High school science teachers argue that intelligent design stems from religion and, therefore, should not be taught in public schools. According to Webster's Dictionary, religion deals with, primarily, those things that are beyond the visible world. In that sense, evolution would not be a religious concern, for it seeks after those things that are visible, namely, the manifest changes in species over time. However, evolution has yet to be proven precisely because those changes have not taken place in a natural, logical manner. There are "missing links," and there are gaps in the fossil records. There is abundant evidence that new species appeared completely intact without any prior development. In the absence of scientific proof of evolution, there must be a reason why people continue to believe in the theory of evolution.

If we continue to look at Webster's, we will see that the second definition of religion is "a specific fundamental set of beliefs and practices generally agreed upon by a number of persons or sects." Certainly, one could say that ID is based on religion according to this definition. Intelligent design assumes that some being designed life as we know it and because we believe this, we live our lives accordingly. If we assume there is a "creator," then we make decisions based on who we believe this creator to be. Those who believe in a specific creator generally agree on a set of beliefs and practices. That meets the definition of a religion.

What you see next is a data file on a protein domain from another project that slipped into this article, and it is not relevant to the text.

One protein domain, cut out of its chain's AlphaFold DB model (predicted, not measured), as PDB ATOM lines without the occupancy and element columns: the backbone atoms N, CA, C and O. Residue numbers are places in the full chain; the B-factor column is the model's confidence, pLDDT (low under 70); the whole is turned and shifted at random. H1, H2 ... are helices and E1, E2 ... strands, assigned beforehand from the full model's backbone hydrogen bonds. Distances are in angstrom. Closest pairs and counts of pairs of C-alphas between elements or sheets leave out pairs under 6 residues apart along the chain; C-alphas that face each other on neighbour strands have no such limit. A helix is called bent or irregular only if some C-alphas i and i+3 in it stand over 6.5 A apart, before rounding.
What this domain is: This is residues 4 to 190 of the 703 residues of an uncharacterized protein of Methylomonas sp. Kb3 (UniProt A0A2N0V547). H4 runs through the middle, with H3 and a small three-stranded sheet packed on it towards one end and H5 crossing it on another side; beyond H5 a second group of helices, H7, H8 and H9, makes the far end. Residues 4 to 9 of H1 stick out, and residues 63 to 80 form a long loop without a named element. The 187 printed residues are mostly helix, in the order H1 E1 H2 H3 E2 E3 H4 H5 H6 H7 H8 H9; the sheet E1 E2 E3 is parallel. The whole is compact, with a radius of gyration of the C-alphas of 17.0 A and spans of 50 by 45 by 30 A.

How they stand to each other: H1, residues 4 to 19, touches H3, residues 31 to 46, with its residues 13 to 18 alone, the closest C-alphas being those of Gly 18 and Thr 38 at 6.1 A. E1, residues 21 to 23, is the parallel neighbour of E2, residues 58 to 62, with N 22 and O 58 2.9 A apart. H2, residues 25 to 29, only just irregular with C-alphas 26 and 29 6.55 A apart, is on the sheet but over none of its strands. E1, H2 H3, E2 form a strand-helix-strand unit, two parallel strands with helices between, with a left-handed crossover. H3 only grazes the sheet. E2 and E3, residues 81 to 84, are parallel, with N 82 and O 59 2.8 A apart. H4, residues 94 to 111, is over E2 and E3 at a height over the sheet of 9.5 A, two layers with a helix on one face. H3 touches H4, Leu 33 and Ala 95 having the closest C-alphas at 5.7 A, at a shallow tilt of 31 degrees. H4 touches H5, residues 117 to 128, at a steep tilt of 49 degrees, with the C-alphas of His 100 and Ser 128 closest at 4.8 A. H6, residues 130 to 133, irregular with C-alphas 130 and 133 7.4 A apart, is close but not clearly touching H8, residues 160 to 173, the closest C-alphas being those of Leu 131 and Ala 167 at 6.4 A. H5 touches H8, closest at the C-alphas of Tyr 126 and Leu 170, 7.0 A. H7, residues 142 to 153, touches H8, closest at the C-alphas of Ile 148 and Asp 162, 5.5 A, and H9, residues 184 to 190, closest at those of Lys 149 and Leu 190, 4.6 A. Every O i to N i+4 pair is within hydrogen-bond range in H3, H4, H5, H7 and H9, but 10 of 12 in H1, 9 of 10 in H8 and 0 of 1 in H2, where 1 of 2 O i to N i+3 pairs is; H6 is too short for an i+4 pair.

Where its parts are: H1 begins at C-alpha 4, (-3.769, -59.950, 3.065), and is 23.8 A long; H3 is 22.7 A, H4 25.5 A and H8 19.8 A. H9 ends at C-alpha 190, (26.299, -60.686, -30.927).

If we apply this definition of religion to ID, as the evolutionists do, we may conclude that the teaching of ID in the public schools promotes religion. However, if we apply the definition of religion to evolution, we may conclude the same thing. The theory of evolution has adherents who subscribe to the notion that there is no creator being. These evolutionists live their lives accordingly. Their beliefs about the origins of life greatly affect how they live their lives. In fact, they are passionate about science and evolution. They generally agree on a set of beliefs and practices based on their faith in evolution. And I do mean faith. It takes a great deal of faith to believe in something that has yet to be proven after 150 years of rigorous research.

The evolutionists will argue that ID is based on religion, but I would argue that evolution is also based on religion, the religious belief that there is no creator God. Many evolutionists are evolutionists precisely because it gives them an answer to life other than a creator God. They will defend evolution despite the lack of evidence. They live with great faith. They are bound together in their beliefs all around the world and, most closely, in the science community. They have conferences and seminars where they espouse their doctrine and refine their beliefs. Their god is science.

Should evolution be taught in public schools? No, because it has continued to be proven false. Should ID be taught in public schools? Perhaps it could be debated in cosmology classes where there is great evidence for an intelligent design of the universe. Perhaps it could be debated in biology classes due to the mathematical impossibility for anything but the intelligent design of the cell.

But I would argue, first and foremost, that intelligent design should be taught in the home and in the Church. You'll need a Bible and some basic science books. You'll want to study math, particularly probabilities and statistics. Go ahead and teach biology. You can learn a lot without getting into evolution. Make a styrofoam cell and call it good.